Weekend Update

Photo by Markus Winkler on Pexels.com

Yesterday, I was trying to plan this week and nothing fit in the schedule. No wonder, I was trying to get things into the wrong week. In my defense, we did lose an hour thanks to daylight saving time and, after three pandemic years I sincerely thought that we were at the end of March. But, I fixed it and this morning, we were on time and on target.

Megan Cutler has a great post in which she explores the advice that to be a writer, you need to write daily. Well, I am a writer but frankly, life often gets in the way and you have to make choices as there are only so many hours in the day.

I like her advice to try to write every day. This can be for your work in progress, a draft for a blog post, or even a few lines just for you in your journal. I think that too many people still feel obligated to sit behind a desk 24/7 because if they do not, they are not real writers. However, real writers know that writing requires research, exploring, drafting, sorting, mapping out storylines, visiting special places, and a lot more.

Rachel Thompson‘s post seamlessly ties in with this as she tells us about the importance of writing things down. Our brains get kicked into gear by the writing process of your hand picking up a pen and putting words to paper. Your eyes follow your writing and it stimulates your memory retention skills. After I map out my week, using pen and paper, I often know it by heart.

One of the organizational things that has really helped me, is a tracker. It is a piece of simple grid paper. On the left, I write all the tasks. At the top of the paper, I put the month and the days in the month. Here’s an example.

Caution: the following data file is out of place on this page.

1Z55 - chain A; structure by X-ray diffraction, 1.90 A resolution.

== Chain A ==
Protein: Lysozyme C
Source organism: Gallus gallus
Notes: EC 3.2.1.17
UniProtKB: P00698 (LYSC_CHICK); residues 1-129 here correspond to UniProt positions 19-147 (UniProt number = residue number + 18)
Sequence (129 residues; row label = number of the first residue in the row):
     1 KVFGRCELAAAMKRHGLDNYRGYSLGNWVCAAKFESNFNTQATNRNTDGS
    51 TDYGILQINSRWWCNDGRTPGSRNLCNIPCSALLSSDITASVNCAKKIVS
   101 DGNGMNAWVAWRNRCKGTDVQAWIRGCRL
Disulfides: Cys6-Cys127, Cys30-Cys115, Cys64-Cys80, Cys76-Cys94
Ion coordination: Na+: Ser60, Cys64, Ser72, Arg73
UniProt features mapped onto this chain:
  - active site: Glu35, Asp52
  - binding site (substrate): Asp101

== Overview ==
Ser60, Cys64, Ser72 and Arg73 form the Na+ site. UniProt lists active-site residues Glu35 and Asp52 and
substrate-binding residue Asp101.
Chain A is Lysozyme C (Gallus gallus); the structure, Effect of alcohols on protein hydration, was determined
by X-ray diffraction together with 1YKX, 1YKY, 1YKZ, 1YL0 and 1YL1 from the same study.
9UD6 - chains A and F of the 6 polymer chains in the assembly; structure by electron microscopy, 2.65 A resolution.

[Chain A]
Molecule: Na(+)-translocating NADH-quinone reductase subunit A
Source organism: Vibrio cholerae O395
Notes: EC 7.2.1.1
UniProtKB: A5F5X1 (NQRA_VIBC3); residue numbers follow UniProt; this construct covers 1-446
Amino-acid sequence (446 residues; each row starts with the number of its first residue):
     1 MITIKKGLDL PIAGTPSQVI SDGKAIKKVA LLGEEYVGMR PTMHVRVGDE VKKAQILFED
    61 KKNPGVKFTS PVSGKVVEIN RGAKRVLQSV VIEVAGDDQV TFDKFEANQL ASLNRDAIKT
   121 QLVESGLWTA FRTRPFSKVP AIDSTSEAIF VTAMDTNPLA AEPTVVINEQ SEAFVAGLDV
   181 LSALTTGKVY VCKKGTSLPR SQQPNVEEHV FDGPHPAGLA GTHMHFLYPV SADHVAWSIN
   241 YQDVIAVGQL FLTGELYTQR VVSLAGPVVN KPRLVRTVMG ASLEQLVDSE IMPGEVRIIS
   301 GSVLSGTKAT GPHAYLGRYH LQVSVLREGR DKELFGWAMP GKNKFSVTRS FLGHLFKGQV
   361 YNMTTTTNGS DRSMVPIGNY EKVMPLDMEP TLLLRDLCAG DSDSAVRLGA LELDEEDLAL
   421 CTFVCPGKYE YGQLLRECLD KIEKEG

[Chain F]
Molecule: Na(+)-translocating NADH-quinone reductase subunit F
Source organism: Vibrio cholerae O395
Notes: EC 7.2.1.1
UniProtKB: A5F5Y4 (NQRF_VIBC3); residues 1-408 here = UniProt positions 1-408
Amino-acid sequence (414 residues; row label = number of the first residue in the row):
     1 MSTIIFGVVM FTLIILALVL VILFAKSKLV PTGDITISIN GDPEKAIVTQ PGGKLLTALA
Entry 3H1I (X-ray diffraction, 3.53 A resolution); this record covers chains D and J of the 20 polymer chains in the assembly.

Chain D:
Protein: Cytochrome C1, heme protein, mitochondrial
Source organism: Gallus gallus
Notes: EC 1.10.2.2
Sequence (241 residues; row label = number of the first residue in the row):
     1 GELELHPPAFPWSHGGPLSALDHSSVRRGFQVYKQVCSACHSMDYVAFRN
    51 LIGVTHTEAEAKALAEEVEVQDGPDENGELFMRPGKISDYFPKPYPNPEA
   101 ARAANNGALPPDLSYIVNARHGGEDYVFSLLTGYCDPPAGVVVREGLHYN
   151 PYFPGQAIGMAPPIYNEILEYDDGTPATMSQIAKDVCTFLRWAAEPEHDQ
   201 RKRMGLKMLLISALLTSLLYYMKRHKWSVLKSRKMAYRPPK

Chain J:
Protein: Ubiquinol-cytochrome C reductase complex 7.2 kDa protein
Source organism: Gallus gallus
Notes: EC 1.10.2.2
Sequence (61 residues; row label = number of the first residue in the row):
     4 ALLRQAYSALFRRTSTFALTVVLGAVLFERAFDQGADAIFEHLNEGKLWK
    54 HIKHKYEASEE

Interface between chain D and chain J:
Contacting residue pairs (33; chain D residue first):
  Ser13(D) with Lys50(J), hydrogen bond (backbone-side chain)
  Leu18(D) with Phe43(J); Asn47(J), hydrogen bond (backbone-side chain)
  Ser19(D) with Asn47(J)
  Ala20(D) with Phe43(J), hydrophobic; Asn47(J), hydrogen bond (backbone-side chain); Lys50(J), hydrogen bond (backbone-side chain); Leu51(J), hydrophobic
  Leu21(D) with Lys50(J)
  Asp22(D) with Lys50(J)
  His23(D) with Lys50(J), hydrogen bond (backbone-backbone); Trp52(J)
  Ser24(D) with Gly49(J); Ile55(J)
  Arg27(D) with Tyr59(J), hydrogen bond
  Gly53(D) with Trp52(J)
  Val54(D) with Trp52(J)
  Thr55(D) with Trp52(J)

Photography Alice de Sturler

It is easy to set up, can be done with any kind of paper and pen(cil) and, requires no spending. It is the check mark that keeps me going. After a week, I can see where I let things slip, what needs catching up, and if that persists, it is an indication that my schedule might need tweaking. For example, I found last year that I read a lot however, I did not read enough for me. I read my professional journals but it had been ages since I picked up Calvin and Hobbes. Not good!

Last, did you all get the email with the WordPress prompt ‘Bridge’ for the month of March? If you are doing this challenge, let me know. Is monthly prompts the follow-up to bloganuary?

Have a great week and try to write!

Happy Monday!

Photo by Markus Winkler on Pexels.com

I cannot believe it is March already but here we are, in the second week of the month. During the month of February, I did not add much here but that was intentional. The January daily writing challenges really took up more time than I had anticipated so for now, unless I get the prompts in advance so I can write a few posts at a time instead of waiting for the daily cue, I am not likely to do this type of challenge again.

Which brings me to what Jon Beckett wrote: “Rather than even attempt to write an “almost daily” journal, I am only going to write when I have something to write about.” He is absolutely right. Repeated content is boring like chatting just to talk and cover a silent moment.